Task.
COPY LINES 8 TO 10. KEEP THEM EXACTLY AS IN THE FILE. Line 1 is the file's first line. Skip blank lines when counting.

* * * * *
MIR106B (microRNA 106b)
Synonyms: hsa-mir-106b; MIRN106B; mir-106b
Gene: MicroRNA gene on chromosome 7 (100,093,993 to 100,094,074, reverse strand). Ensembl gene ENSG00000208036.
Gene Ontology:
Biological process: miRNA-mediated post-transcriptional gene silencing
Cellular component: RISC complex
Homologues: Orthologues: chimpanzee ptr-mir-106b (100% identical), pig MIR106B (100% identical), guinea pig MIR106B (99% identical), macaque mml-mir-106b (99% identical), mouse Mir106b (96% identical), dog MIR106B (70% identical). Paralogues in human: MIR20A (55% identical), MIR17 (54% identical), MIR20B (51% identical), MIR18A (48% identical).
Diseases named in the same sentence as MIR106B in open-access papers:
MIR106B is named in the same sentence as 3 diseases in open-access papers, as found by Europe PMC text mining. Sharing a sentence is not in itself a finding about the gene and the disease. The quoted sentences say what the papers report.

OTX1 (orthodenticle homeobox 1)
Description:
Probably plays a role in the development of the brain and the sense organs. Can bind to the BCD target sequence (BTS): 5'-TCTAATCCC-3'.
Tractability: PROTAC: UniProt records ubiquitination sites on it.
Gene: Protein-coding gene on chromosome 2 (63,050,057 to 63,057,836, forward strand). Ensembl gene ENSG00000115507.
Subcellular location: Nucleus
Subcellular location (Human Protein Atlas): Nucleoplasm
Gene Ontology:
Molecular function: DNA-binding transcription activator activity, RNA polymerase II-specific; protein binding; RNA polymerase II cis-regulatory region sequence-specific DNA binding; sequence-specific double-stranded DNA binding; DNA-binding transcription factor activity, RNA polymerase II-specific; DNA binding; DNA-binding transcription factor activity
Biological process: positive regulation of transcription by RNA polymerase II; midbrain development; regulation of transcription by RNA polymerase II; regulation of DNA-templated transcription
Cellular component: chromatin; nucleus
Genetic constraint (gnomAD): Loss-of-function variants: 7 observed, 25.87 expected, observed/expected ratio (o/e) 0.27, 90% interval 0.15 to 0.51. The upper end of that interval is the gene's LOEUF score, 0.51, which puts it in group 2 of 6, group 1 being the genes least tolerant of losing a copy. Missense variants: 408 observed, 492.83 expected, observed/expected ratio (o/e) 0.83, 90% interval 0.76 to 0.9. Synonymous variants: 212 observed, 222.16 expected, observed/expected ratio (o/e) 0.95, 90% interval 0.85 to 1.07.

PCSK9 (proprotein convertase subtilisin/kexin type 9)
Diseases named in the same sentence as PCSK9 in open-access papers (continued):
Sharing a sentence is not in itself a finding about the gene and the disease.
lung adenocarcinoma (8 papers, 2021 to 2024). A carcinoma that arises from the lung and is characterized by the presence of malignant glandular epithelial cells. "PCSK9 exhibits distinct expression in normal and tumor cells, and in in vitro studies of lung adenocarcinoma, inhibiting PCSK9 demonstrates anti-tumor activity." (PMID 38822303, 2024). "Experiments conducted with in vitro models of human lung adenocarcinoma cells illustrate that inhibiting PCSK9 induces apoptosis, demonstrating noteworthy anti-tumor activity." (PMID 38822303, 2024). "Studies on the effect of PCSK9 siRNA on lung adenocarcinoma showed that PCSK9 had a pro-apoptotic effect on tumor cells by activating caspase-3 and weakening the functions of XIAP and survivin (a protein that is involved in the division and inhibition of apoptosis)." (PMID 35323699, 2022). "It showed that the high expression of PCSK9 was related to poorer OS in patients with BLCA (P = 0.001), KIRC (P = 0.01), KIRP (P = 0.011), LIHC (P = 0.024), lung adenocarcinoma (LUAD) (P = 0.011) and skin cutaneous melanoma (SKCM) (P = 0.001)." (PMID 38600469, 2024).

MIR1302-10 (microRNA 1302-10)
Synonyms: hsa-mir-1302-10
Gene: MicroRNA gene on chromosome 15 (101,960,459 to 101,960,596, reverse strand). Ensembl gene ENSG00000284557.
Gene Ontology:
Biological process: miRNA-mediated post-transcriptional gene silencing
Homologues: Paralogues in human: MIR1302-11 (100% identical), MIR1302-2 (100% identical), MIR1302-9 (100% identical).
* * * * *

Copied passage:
Diseases named in the same sentence as MIR106B in open-access papers:
MIR106B is named in the same sentence as 3 diseases in open-access papers, as found by Europe PMC text mining. Sharing a sentence is not in itself a finding about the gene and the disease. The quoted sentences say what the papers report.

OTX1 (orthodenticle homeobox 1)